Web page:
With the days getting warmer and staying brighter for longer, the most welcomed season of the year is just around the corner. This summer, instead of visiting the regular go-to destinations in Europe, consider the below cities that still feel a little ‘untouched’ while maintaining that European summer sparkle you’ve come to know and love.
A short hour’s bus ride from Croatia’s famous Dubrovnik, Kotor has one of the best preserved medieval old towns in the Adriatic Sea and is a UNESCO world heritage site. Spend your day’s getting lost in the maze that is Kotor’s old town which is entirely surrounded by 9th century city wall’s completely intact. The magnificent Bay of Kotor is enclosed by the Orjen mountains to the west, and the Lovćen mountains to the east; painting a spectacular landscape of colours and textures which will leave you speechless. Feel like cooling off? The water in the bay is crystal clear and I recommend a little dip if you need to refresh yourself after the steep climb to Castle of San Giovanni (Tvrđave Kotora). Alternatively, jump on a bus to nearby Budva for your more traditional beaches which are surrounded by bars and clubs, or visit peaceful Sveti Stefan for an excellent photo opportunity.
Korčula Island is the sixth largest in the Adriatic Sea with a length of almost 47km. The island is very well connected in the summer months with daily ferries running from Split and Hvar and public and private coaches departing from Dubrovnik regularly. Be sure to book your tickets in advance to avoid disappointment from overbooking on the day. Korčula is alive with tradition and history – the local Croatian population even claim (with not much evidence) that the island is the birthplace of Marco Polo. Be sure to take a pit stop at the open-air Massimo’s Cocktail Bar which is perched at the top of the Zakerjan Tower and overlooks the stunning Adriatic Sea’s Peljesac Channel. Ladies, ensure you’re wearing something to cover yourself under your dress, as this bar is only reachable by climbing a very steep and narrow ladder to the top. Don’t worry; your cocktails won’t be compromised by having to pass through the narrow archway, your waiters job is made simple by a pulley system that quickly transports your delicious cocktail from ground level to the rooftop. The island also sports some gorgeous beaches on the side of Vela Luka and little spots to jump off the rocks into the clear blue water outside the Korčula city walls.
Golfo di Orosei, Sardinia
Sardinia is the second largest island in the Mediterranean and spans across 24,100 square kilometres of strikingly diverse landscapes. Within the mid-east coastal area of Sardinia lies the region of Golfo di Orosei which is characterised by spectacular beaches and grottos backed by steep and rocky cliffs and a nature reserve which make land access almost impossible aside from a couple of beaches. This area is by far one of Italy’s best-kept secrets and is not overrun by construction or mass tourism. The best way to explore this coastline is by boat, ensuring you access to all the little coves and beaches not accessible by foot. All hiking and rock climbing enthusiasts will have a field day in this region of Sardinia with the numerous tracks ending at your private beach paradise.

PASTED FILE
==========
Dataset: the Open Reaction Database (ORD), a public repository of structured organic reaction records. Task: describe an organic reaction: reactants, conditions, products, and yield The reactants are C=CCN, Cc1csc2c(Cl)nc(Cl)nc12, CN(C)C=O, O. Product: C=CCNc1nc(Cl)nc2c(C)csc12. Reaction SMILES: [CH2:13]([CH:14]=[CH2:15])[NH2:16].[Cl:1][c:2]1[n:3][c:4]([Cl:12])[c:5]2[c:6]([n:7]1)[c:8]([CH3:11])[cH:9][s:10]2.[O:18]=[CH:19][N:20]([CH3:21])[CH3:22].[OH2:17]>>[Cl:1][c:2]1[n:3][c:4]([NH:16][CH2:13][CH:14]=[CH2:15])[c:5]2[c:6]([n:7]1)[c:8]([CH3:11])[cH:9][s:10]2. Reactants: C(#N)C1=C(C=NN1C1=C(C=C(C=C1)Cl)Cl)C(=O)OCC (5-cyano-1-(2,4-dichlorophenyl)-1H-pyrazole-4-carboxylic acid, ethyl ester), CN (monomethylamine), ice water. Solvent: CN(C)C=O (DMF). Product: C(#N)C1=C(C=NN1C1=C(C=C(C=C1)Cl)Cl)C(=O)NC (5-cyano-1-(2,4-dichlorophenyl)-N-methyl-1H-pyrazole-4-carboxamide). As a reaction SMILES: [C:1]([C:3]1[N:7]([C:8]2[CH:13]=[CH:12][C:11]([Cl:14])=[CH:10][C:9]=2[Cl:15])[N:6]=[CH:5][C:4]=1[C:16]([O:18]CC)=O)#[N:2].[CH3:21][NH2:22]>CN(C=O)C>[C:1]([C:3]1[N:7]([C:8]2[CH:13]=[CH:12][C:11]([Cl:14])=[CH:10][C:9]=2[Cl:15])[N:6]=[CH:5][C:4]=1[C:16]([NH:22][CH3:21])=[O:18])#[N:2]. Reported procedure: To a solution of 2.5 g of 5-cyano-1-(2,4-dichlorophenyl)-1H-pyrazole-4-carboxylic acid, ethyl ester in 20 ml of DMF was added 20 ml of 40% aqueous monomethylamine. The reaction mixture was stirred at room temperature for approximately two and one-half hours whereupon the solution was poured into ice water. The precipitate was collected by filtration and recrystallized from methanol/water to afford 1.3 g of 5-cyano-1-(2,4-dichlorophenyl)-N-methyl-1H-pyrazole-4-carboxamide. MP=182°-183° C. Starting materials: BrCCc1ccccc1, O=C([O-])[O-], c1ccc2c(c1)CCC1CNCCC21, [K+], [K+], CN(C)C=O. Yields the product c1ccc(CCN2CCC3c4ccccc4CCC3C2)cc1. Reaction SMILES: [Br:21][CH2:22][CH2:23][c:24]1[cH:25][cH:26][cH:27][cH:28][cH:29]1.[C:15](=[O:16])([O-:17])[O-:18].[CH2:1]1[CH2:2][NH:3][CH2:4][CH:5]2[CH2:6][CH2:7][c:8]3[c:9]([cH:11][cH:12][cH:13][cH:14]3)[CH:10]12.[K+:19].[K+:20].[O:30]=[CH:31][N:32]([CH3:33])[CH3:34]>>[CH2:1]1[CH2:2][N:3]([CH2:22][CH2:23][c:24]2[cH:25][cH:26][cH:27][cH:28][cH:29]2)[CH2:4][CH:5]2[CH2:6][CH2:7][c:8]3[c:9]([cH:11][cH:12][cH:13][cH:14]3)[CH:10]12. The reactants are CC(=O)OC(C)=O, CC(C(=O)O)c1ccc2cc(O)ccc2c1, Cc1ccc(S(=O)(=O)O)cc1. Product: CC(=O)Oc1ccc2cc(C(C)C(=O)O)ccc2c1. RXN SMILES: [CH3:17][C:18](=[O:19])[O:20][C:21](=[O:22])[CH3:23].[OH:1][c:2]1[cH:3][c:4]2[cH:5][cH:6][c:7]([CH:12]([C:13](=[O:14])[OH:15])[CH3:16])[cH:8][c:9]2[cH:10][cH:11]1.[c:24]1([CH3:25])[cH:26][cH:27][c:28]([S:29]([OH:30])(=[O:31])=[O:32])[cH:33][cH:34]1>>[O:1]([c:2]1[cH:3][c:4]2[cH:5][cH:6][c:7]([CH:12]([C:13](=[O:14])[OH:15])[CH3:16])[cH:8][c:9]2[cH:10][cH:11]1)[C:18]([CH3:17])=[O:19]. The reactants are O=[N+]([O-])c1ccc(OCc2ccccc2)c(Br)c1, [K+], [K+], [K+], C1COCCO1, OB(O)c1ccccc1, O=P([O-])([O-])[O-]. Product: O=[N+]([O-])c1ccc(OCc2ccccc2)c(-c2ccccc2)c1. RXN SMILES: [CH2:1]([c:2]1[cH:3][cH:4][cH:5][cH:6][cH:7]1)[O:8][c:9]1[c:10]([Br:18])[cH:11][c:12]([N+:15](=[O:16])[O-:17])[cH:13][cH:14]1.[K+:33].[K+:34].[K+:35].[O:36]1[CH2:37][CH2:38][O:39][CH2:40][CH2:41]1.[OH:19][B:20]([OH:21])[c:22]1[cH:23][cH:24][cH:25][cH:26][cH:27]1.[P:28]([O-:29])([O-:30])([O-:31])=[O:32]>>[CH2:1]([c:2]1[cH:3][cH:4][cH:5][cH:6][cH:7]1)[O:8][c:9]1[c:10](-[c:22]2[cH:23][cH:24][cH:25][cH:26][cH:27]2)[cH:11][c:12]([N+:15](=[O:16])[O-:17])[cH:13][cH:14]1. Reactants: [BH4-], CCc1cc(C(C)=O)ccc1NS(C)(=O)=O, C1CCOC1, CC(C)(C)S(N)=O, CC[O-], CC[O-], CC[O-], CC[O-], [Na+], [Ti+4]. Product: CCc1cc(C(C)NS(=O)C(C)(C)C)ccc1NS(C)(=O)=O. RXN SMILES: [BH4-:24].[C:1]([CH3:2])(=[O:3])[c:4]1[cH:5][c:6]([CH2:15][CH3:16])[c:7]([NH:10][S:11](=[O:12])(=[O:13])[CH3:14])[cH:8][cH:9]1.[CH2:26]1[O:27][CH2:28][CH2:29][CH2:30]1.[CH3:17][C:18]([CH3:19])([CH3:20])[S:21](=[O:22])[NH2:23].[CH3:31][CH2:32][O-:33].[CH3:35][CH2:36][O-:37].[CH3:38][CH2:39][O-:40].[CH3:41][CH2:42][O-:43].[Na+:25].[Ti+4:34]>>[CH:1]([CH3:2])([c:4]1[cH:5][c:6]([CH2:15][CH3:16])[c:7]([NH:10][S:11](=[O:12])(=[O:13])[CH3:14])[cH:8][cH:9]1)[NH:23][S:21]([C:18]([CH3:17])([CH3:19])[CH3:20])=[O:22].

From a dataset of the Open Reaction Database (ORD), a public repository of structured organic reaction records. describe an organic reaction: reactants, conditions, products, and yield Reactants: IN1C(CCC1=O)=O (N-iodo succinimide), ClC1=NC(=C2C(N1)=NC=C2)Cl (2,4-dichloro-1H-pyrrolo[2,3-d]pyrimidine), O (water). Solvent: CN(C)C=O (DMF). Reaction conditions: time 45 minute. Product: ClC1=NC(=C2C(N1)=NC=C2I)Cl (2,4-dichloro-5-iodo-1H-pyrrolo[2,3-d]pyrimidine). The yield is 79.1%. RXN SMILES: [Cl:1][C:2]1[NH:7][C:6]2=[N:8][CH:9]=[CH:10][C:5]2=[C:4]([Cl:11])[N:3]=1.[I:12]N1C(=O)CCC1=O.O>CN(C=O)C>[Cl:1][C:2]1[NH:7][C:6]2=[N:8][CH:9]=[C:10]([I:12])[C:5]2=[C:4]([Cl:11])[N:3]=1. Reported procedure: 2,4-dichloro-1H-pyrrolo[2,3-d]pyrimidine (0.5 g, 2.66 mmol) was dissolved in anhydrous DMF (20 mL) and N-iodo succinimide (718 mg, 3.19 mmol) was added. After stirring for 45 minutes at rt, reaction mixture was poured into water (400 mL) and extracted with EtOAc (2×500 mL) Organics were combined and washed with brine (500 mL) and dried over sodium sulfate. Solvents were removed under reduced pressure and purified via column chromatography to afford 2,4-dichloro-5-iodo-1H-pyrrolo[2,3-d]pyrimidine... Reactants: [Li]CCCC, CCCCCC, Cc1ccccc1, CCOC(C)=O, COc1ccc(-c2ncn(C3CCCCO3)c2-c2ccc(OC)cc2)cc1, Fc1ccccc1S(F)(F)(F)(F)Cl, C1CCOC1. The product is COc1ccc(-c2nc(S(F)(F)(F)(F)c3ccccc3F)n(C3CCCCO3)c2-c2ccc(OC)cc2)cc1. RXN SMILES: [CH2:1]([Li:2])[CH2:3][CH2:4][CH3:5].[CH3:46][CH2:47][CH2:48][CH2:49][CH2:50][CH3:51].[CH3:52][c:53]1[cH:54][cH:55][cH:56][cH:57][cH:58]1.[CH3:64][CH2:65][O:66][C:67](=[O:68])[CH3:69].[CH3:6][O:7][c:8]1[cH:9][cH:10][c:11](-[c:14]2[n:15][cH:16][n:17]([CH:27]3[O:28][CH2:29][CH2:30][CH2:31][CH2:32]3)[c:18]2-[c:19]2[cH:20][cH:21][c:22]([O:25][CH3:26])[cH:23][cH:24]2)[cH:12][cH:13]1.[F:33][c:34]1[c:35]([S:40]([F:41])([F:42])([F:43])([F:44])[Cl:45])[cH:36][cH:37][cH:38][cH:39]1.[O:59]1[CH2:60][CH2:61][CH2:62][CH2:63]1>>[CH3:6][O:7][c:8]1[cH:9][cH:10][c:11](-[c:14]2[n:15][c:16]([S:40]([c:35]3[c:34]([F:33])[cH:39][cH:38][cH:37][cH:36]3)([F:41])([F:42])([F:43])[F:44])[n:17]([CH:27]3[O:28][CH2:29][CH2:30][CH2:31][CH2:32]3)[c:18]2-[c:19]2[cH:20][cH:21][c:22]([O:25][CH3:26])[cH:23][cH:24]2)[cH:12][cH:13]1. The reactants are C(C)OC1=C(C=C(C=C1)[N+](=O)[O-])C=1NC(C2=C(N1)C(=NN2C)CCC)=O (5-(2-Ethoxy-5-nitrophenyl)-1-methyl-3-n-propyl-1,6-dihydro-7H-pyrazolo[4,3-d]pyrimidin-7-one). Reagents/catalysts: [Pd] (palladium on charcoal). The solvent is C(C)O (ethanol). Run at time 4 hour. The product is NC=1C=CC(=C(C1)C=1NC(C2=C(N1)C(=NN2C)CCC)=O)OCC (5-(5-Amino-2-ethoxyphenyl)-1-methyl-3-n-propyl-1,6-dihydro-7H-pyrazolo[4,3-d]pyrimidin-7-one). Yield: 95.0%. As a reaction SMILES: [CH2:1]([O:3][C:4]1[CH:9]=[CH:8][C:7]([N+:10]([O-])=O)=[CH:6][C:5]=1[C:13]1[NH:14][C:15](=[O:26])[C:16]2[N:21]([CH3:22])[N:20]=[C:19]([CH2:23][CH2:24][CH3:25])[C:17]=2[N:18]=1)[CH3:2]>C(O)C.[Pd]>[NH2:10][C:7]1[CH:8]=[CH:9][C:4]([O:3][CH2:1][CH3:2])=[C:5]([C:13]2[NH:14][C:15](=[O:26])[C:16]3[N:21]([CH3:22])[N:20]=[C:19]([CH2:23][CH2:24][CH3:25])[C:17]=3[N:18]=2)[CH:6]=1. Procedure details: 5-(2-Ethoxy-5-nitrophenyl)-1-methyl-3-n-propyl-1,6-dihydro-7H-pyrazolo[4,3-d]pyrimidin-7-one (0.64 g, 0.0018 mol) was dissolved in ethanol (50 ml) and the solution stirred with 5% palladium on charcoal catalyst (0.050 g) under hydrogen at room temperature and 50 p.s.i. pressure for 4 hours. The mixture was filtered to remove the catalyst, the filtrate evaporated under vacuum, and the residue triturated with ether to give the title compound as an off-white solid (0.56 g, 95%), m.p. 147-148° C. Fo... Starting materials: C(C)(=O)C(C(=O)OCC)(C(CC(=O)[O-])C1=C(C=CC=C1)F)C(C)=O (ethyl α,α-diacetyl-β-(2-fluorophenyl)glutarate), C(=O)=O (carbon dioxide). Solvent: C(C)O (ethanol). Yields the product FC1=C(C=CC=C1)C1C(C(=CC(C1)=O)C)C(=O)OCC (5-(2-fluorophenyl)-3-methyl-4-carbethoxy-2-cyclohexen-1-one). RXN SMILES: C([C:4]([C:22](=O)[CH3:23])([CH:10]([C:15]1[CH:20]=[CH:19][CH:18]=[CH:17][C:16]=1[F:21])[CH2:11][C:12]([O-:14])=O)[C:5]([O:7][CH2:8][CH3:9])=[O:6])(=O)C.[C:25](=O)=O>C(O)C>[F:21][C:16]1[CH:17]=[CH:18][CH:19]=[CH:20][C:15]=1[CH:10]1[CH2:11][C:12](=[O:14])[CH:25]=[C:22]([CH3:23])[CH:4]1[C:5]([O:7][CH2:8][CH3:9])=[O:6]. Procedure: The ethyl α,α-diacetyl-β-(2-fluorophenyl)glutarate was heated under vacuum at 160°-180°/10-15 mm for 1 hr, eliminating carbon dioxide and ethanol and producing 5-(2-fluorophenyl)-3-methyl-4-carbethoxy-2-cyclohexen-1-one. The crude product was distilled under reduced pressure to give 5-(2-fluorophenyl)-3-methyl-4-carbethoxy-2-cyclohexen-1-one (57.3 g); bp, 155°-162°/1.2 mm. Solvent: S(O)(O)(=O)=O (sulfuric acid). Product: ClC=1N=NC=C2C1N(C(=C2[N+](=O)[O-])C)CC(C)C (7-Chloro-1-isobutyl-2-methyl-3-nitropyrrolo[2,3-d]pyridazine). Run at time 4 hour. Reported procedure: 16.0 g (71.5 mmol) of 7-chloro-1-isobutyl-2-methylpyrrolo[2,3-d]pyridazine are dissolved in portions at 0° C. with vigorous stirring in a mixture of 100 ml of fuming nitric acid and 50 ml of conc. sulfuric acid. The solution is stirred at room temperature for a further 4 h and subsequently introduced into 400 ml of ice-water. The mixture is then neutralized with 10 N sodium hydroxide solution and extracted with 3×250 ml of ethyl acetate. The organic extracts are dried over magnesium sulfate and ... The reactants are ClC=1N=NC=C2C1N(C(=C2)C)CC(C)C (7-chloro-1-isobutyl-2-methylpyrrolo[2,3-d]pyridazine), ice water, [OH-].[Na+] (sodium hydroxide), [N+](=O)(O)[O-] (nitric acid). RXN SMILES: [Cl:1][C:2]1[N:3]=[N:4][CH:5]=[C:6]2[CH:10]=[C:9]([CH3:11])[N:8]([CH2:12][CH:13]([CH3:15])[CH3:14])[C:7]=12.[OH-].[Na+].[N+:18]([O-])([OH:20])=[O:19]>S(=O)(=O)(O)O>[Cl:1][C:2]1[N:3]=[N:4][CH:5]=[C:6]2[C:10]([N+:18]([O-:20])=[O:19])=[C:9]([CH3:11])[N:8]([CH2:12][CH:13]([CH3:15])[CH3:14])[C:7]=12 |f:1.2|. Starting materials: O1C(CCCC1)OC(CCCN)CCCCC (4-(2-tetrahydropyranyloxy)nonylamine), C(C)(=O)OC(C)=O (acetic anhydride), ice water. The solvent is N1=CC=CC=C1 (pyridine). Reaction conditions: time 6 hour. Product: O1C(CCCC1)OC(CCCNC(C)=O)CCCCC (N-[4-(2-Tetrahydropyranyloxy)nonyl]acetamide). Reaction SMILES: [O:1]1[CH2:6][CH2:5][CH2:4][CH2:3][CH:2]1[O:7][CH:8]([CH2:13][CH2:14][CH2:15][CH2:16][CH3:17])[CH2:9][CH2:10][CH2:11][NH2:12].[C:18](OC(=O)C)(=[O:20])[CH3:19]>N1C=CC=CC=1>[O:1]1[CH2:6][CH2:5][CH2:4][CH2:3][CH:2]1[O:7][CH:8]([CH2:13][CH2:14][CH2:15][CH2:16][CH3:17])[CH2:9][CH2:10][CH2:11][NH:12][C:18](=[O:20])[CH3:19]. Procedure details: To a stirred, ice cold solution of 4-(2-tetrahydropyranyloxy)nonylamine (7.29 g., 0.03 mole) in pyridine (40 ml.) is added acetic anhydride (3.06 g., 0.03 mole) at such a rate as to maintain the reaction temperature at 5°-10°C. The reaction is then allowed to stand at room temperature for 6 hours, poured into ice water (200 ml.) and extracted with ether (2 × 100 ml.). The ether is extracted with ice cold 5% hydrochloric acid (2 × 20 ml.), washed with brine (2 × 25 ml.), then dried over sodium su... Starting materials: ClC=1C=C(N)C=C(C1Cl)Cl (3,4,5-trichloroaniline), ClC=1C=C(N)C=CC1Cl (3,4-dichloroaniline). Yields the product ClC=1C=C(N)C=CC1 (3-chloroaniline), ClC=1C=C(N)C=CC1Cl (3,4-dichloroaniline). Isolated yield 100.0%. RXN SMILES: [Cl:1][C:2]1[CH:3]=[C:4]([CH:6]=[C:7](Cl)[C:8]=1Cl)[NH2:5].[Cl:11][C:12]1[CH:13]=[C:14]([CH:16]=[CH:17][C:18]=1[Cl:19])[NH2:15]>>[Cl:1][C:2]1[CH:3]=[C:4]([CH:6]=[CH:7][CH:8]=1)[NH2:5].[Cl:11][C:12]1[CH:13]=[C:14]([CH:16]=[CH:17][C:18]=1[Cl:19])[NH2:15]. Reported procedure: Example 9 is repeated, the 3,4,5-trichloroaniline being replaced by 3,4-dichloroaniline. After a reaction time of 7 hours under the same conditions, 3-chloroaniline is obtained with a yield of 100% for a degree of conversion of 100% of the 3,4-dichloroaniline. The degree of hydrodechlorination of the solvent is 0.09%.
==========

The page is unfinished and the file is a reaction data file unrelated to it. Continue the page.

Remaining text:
This summer, consider a trip to Bari, the center of the Puglia region in Italy. You can find Puglia at the heel of Italy’s ‘boot’ and it is a city far more authentic and untouched by tourists compared to its more northern competitors. Take a stroll through Bari’s historical and dense old town and watch the Nona’s on the streets carefully crafting hundreds of tiny traditional orecchiette. Bari is an excellent base to explore the region from with incredible sights such as Matera, Alberobello and the charming and historical coastal town of Polignano a Mare all less than an hour away by car and train. If you’re in the region, don’t miss out on taking a drive down the eastern coastline to Lecce where you will find the stunning Grotta della Poesia (which I’m sure has taken over your Facebook or Instagram feed at some point). If you’re getting a little sick of jumping off rocks or attempting a delicate walk across scorching hot pebbles, then I suggest a trip to nearby Torre Dell’orso for a gorgeous long, sandy beach with crystal clear aqua blue water.
If you haven’t already, I hope you have the chance to visit these four areas of Europe before the secret is out and they become overrun with tour busses and cruise ships! Comment below if you’ve visited one of the above suggestions or you have more to add to the list.
Psst. Do(n’t) tell!
About the author
Hi, i’m Emily. Born in Sydney, made in the world. I’m addicted to travelling and love throwing myself into exciting and sometimes delicate situations and experiences to ensure I always come out with the best stories and make the most of my adventure. I’m currently living in bustling Dusseldorf, Germany and can’t wait to find out where the world will take me next! Follow my adventure on Instagram or Snapchat.